American Airlines is ending its policy of offering discounted bereavement fares to passengers who are traveling because of medical emergencies or deaths of relatives, CNN reports.
The company said it was eliminating the fares to bring its ticket policy in line with its merger partner, US Airways, according to the report.
American Air, which is now run by the former CEO of US Airways, said the change brings the newly combined airline in line with current aviation industry standards.
"We remain committed to doing all we can to relieve the burden of travel for our customers in times of need. With the advent of more choices, lower cost carriers and larger networks, the industry has started to move away from bereavement fares because walk-up fares are generally lower than in the past, and customers now have more opportunities to find affordable fares at the last minute," American Airlines spokesman Matt Miller said in a statement, according to the report.
Airport congestion will cost airlines $63 billion in lost revenue by the year 2040 without additional investment in a new national flight navigation system, Transportation Secretary Anthony Foxx warned Tuesday.
Speaking at a luncheon hosted by the Aero Club of Washington, Foxx said it was important to focus on aviation funding, even as lawmakers in Washington have turned the attention to expiring road and transit programs.
“With the Highway Trust Fund on track to bounce checks as soon as August, you‘ve probably read in the papers that DOT is focused on passing a surface funding bill. And it’s true; we are focused on surface reauthorization. But that doesn’t mean we’ve forgotten about funding for aviation. Far from it,” Foxx told the group.
The Department of Transportation (DOT) has fined Asiana Airlines $500,000 for failing to properly assist relatives of victims of its 2013 plane crash at the San Francisco International Airport, the agency announced on Tuesday.
The transportation department said Asiana failed to provide a toll-free number for relatives of passengers who were on its plane that crash landed last July to call and took as long as five days to contact them with updates on their family members.
Transportation Secretary Anthony Foxx said foreign airlines were held to the same standards for responding to major airplane crashes as U.S. companies.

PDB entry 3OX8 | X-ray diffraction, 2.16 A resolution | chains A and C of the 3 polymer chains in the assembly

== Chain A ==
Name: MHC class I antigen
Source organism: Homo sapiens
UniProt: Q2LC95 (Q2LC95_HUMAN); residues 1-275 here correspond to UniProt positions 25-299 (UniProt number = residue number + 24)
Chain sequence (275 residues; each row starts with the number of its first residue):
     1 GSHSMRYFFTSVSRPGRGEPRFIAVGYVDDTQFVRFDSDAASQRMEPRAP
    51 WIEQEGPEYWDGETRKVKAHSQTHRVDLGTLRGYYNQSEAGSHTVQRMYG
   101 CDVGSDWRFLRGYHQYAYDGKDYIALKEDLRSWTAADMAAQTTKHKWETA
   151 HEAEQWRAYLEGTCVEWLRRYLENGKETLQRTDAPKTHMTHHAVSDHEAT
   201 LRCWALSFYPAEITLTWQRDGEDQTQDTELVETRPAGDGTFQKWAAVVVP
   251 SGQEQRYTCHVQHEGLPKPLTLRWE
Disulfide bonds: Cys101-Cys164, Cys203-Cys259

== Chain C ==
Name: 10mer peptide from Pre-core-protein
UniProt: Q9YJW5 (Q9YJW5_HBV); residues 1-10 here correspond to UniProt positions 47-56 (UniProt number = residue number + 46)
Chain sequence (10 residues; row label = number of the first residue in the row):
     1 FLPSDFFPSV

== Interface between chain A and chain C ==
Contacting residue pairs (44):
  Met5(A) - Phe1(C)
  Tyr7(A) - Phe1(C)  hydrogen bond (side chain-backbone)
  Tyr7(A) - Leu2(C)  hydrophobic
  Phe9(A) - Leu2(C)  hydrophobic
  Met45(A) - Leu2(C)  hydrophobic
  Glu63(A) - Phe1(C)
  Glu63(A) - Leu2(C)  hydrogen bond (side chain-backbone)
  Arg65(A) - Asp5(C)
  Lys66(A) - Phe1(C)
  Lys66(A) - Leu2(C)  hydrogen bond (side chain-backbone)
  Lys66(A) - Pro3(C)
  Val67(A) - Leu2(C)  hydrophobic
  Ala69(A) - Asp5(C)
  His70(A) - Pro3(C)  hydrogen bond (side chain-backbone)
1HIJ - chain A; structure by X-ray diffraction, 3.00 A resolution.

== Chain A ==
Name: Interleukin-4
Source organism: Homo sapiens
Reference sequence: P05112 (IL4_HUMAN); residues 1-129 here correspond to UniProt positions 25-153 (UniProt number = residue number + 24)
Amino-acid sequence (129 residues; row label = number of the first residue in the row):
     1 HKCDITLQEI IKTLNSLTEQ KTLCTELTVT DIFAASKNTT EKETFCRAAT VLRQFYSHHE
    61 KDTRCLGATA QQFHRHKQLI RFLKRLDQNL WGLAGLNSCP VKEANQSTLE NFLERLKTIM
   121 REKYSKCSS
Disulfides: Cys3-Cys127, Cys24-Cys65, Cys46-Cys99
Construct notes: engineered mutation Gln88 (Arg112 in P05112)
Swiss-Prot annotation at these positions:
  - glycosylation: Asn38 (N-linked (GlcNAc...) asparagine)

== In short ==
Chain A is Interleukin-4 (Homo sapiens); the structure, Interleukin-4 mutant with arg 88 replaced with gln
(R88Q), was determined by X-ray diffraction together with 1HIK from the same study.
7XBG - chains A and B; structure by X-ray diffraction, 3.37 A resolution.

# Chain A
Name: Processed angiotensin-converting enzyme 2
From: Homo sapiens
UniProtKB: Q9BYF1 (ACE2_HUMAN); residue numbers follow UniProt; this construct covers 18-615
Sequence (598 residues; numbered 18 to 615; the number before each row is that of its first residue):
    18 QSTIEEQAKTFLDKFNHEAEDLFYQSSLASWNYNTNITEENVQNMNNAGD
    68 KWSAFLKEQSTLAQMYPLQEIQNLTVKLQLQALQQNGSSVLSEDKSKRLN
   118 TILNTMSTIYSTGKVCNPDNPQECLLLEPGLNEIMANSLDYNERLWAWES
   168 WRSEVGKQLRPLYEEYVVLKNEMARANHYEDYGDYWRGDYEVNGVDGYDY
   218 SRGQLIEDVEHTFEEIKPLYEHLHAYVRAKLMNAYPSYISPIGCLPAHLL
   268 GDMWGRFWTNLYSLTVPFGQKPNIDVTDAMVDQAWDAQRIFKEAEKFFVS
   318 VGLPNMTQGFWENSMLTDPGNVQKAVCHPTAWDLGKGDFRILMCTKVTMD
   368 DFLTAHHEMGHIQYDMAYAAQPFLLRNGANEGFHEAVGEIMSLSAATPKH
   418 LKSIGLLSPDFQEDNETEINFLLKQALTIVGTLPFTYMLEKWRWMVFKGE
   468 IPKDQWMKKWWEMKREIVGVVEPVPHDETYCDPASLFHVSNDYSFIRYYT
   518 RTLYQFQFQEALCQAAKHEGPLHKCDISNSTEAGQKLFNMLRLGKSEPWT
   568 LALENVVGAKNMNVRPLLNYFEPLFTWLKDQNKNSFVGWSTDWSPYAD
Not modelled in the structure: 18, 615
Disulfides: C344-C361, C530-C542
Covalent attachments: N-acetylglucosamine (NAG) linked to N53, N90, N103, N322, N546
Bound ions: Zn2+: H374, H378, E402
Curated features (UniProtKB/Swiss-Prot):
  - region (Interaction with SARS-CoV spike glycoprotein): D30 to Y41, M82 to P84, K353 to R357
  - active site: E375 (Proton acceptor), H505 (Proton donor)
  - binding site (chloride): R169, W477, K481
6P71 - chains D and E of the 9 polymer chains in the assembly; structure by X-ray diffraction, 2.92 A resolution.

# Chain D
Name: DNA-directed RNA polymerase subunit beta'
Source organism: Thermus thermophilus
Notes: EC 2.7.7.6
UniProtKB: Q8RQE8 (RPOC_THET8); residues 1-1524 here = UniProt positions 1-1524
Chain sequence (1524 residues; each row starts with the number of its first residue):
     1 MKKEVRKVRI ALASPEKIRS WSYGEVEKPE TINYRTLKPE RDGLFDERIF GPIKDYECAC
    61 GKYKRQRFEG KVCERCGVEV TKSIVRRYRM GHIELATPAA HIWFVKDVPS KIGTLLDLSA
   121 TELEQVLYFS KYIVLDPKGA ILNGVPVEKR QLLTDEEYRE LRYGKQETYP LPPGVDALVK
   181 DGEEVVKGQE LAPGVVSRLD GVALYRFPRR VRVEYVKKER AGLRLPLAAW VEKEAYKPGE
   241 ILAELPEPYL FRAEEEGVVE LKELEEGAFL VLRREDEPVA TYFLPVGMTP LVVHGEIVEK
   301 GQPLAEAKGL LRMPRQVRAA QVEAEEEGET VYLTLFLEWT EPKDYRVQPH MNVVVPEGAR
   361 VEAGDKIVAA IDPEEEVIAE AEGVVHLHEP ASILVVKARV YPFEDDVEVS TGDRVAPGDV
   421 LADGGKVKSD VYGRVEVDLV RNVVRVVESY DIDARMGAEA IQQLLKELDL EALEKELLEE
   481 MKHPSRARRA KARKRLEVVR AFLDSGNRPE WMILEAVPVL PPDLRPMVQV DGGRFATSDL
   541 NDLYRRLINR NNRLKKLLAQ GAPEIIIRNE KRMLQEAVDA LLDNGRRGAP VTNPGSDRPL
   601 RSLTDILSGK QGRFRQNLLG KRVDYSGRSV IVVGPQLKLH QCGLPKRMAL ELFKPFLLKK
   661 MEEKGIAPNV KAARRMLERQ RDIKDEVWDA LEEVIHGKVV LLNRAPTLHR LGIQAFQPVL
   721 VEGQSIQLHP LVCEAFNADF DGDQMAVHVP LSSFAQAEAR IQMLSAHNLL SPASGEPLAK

Singapore Airlines has been voted the best airline for business class travelers, CNN reports.
The list, compiled by Executive Travel Magazine, cited Singapore Airline’s wide seats and one-two-one seating arrangement, which is designed to give each passenger access to airplane aisles.
Hotel Insider CEO Philippe Kjellgren said Singapore Air’s business class service was far and above many other airlines, according to the report.
Monday's edition of the Federal Register contains new rules for in-flight calls, oil spills and nuclear power plants.
Forty-one flights have been canceled after workers at the Frankfurt, Germany, airport went on strike on Friday, The Associated Press reports.
The airport workers are seeking to win a pay increase to a wage that would be the equivalent of $22 per hour, according to the report.
Boxer says Congress should place limits on hours flown by pilots of cargo flights.
Mike Morrell said he's afraid terrorists have found a way to evade security with shoe bombs.
The Federal Aviation Administration is requiring helicopters to be equipped with radio altitude meters and life preserver vests for pilots to wear, the agency announced on Thursday.
Transportation Secretary Anthony Foxx said the changes were a part of historic improvement in U.S. helicopter safety.
“This is a landmark rule for helicopter safety,” Foxx said in a statement. “These improvements will better prepare pilots and better equip helicopters, ensuring a higher level of safety for passengers and crew.”
Spirit Airlines lost its bid to win the right to operate flights at Washington, D.C.’s Ronald Reagan National Airport being vacated by US Airways and American Airlines as part of their merger.
Spirit CEO Ben Baldanza said on a conference call with reporters this week that his company sought to win approval from the Federal Aviation Administration to take over the D.C. flights but was unsuccessful.
“We put in a bid at a price that we thought we could keep our target margin returns in place of, and we did not win with that bid,” Baldanza said. “And we're okay with that because we wouldn't want to overpay at the expense of our investors.”